– written by Nicholas Carella
Please forgive me my Carrie Bradshaw-esque title.
This week I’ve been sending out a number of personal e-mails (along with a few apologetic bulk blasts after discovering that personal e-mails can actually take dozens and DOZENS of hours) to spread the word and ask for contributions for another project I’m working on, when one of my closest friends who will remain unnamed, (but totally hyperlinked here) had a suggestion as to another way I should raise funds: “Why don’t you go out into the street with a fucken hat and beg?”. I laughed and then asked him if he was joking, to which he made it VERY clear, that he was fully not joking. That he thought that Indiegogo campaigns were desperate and posed a question that really got me thinking “Why should anybody who’s trying to get their own shit off the ground wanna help you (me)?”
My first instinct was to try and justify the merits of the project and somehow prove why this project, in particular, was special and cutting edge. Why the world needed my project and how we’ve worked so hard, blah, blah blah- when it occurred to me that my friend hadn’t actually asked about my project at all. I think that he was really onto something there.
I personally LOVE Indiegogo and similar campaigns like Kickstarter (and there are probably others out there just like them- let me know!). Actually, I love fundraisers in general. And for me, the validity of the project has never actually been the reason why I attend/support/whatever-the-appropriate-term-is. I kinda feel like, if someone asks me for something, and I can swing it, I’ll do it. I really get off on people getting what they want. And if I can help someone make their dream come true, then that’s amazing, isn’t it? I can be a fairy godmother! How cool is that? (pretty frickin cool actually)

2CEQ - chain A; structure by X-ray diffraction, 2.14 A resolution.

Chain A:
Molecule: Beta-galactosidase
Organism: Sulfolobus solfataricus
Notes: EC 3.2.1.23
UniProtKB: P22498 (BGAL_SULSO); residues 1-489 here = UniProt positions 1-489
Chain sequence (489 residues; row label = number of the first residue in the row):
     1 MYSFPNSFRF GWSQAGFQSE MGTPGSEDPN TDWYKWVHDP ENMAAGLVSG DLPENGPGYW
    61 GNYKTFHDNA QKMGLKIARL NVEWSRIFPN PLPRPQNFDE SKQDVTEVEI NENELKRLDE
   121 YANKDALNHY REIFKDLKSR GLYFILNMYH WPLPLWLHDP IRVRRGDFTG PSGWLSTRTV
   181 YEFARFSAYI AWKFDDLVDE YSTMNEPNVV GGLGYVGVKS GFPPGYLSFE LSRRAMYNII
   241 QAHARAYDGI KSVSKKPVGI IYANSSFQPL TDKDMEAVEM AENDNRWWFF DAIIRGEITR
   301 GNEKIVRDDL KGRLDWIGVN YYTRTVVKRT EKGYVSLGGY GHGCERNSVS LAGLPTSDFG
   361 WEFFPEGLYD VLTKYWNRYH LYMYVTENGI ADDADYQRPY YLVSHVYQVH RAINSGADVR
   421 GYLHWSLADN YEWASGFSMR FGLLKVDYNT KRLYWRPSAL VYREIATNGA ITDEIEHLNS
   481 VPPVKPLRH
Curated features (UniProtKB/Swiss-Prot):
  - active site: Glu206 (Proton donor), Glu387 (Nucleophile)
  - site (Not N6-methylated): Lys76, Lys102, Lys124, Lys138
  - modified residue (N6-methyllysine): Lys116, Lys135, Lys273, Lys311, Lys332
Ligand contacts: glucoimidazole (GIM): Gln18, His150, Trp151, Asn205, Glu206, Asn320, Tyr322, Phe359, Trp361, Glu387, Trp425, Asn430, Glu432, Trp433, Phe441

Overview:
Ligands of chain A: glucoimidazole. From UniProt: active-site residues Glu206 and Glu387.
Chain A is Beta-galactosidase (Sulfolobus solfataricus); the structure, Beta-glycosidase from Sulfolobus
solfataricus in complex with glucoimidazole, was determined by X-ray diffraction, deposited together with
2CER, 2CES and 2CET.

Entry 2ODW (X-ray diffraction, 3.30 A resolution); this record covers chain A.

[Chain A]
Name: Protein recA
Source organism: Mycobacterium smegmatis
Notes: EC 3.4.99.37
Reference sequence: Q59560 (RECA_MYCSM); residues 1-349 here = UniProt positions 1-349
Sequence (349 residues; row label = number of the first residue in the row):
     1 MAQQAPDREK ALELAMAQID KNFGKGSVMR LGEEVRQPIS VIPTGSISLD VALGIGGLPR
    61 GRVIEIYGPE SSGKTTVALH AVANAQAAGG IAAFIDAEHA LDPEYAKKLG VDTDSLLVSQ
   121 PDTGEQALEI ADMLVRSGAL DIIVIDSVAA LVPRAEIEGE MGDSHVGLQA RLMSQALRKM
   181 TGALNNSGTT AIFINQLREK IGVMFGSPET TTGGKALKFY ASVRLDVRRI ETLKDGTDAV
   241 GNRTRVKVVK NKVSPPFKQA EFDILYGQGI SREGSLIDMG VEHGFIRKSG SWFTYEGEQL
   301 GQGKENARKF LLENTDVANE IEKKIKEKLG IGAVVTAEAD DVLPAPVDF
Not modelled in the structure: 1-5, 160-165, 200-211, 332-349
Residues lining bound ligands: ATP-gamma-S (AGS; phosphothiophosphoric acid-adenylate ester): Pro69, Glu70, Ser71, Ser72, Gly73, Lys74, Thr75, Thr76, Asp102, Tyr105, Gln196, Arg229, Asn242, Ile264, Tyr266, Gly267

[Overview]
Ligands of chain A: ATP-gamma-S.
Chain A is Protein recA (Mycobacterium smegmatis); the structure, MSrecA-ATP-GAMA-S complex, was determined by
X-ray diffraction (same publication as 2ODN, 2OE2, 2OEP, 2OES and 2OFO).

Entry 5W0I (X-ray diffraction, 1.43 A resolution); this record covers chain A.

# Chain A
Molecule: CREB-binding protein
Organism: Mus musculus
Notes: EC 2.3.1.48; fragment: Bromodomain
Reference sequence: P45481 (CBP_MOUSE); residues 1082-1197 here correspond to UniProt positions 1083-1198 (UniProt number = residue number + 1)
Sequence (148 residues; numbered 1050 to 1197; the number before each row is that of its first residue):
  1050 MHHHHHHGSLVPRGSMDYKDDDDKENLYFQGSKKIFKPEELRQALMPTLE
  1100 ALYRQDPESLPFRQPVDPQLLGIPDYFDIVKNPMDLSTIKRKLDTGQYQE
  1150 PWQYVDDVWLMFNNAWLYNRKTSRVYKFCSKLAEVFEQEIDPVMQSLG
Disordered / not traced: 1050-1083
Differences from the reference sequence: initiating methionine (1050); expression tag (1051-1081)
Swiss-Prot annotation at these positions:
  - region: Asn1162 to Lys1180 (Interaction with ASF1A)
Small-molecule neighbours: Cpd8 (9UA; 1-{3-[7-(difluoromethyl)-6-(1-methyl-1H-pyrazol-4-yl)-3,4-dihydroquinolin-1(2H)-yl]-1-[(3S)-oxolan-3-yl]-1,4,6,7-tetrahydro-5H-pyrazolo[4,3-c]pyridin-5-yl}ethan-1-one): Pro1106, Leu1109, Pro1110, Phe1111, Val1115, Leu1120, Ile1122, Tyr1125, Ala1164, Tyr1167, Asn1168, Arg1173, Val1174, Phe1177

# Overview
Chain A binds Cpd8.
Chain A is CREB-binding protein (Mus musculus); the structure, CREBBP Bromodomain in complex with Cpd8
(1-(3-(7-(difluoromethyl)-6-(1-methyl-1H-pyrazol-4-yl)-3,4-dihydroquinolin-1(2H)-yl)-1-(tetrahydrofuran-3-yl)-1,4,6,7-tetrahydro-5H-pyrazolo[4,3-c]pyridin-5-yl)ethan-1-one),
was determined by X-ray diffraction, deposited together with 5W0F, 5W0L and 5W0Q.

But all self-serving gratification of being altruistic aside, I think the original question has larger implications. “Why should anybody who’s trying to get their own shit off the ground wanna help you (me)?” Well, in my opinion, it’s because that’s the only way that independent projects can get made in an age where the traditional methods of distributing art has become less and less profitable. We live in a time where films/music/name-the-media are being stolen and then shared without being paid for, which makes it harder to prove that your project can make money for it’s investors. In the case of films, the model for making small ones has changed. Or at least, it’s evolving. If you want to make YOUR film, your already small film has to become even smaller and in many cases, you have to self-finance (which I feel is fair. It is YOUR film afterall). But perhaps, collective financing is the most sustainable way to make the most amount of films. What I mean by this, is that if a group of people are dedicated to pitching in with each other’s projects, it can be done painlessly and often. For instance, I would personally find it difficult to come up with $50,000 even one time in my life, but I will, most likely, be able to come up with $5, ten thousand different times in my life (if I was able to come up with five bucks on 292 days of 365 for the next 35 years). So, in theory, with a large enough community of people willing to come up with 5 bucks, it’s not unreasonable to think that, as a group, we could help finance 10,000 films over the next 35 years (but would financing only 100 be any less impressive? Can you believe I just wrote “only 100″? )